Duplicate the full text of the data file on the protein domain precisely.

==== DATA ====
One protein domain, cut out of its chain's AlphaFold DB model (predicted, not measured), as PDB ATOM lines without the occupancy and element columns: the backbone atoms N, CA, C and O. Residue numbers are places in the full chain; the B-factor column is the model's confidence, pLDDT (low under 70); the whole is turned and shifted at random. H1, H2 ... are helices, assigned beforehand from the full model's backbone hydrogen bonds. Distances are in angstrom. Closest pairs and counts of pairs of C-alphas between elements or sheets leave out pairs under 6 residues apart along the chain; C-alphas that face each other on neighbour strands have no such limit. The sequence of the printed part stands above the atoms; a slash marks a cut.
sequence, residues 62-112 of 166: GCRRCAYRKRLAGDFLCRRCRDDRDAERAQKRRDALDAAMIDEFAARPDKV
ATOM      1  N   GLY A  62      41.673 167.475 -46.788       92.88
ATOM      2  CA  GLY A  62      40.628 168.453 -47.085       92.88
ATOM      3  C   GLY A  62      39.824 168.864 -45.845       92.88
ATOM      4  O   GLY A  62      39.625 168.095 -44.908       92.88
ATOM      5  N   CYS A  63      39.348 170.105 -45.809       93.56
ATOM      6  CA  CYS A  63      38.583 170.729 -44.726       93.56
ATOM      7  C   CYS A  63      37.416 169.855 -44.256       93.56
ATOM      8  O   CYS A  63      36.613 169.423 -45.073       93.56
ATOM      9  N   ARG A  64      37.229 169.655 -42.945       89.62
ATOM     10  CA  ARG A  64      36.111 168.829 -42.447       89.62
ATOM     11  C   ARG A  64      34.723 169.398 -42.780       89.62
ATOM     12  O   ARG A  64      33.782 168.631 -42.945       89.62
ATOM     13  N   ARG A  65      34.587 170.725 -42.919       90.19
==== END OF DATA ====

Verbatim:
One protein domain, cut out of its chain's AlphaFold DB model (predicted, not measured), as PDB ATOM lines without the occupancy and element columns: the backbone atoms N, CA, C and O. Residue numbers are places in the full chain; the B-factor column is the model's confidence, pLDDT (low under 70); the whole is turned and shifted at random. H1, H2 ... are helices, assigned beforehand from the full model's backbone hydrogen bonds. Distances are in angstrom. Closest pairs and counts of pairs of C-alphas between elements or sheets leave out pairs under 6 residues apart along the chain; C-alphas that face each other on neighbour strands have no such limit. The sequence of the printed part stands above the atoms; a slash marks a cut.
sequence, residues 62-112 of 166: GCRRCAYRKRLAGDFLCRRCRDDRDAERAQKRRDALDAAMIDEFAARPDKV
ATOM      1  N   GLY A  62      41.673 167.475 -46.788       92.88
ATOM      2  CA  GLY A  62      40.628 168.453 -47.085       92.88
ATOM      3  C   GLY A  62      39.824 168.864 -45.845       92.88
ATOM      4  O   GLY A  62      39.625 168.095 -44.908       92.88
ATOM      5  N   CYS A  63      39.348 170.105 -45.809       93.56
ATOM      6  CA  CYS A  63      38.583 170.729 -44.726       93.56
ATOM      7  C   CYS A  63      37.416 169.855 -44.256       93.56
ATOM      8  O   CYS A  63      36.613 169.423 -45.073       93.56
ATOM      9  N   ARG A  64      37.229 169.655 -42.945       89.62
ATOM     10  CA  ARG A  64      36.111 168.829 -42.447       89.62
ATOM     11  C   ARG A  64      34.723 169.398 -42.780       89.62
ATOM     12  O   ARG A  64      33.782 168.631 -42.945       89.62
ATOM     13  N   ARG A  65      34.587 170.725 -42.919       90.19